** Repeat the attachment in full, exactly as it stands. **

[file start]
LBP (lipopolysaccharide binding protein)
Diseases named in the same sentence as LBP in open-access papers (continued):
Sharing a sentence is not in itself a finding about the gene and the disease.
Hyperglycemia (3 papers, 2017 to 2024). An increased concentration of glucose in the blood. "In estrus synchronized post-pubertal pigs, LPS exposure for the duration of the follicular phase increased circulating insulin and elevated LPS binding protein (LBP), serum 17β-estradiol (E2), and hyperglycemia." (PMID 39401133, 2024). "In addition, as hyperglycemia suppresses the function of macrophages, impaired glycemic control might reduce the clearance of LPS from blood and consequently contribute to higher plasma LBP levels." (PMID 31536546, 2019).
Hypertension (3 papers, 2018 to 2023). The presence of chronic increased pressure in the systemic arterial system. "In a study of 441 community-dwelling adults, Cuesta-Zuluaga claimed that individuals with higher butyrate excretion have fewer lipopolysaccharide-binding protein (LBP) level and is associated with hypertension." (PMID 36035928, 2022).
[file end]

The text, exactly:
LBP (lipopolysaccharide binding protein)
Diseases named in the same sentence as LBP in open-access papers (continued):
Sharing a sentence is not in itself a finding about the gene and the disease.
Hyperglycemia (3 papers, 2017 to 2024). An increased concentration of glucose in the blood. "In estrus synchronized post-pubertal pigs, LPS exposure for the duration of the follicular phase increased circulating insulin and elevated LPS binding protein (LBP), serum 17β-estradiol (E2), and hyperglycemia." (PMID 39401133, 2024). "In addition, as hyperglycemia suppresses the function of macrophages, impaired glycemic control might reduce the clearance of LPS from blood and consequently contribute to higher plasma LBP levels." (PMID 31536546, 2019).
Hypertension (3 papers, 2018 to 2023). The presence of chronic increased pressure in the systemic arterial system. "In a study of 441 community-dwelling adults, Cuesta-Zuluaga claimed that individuals with higher butyrate excretion have fewer lipopolysaccharide-binding protein (LBP) level and is associated with hypertension." (PMID 36035928, 2022).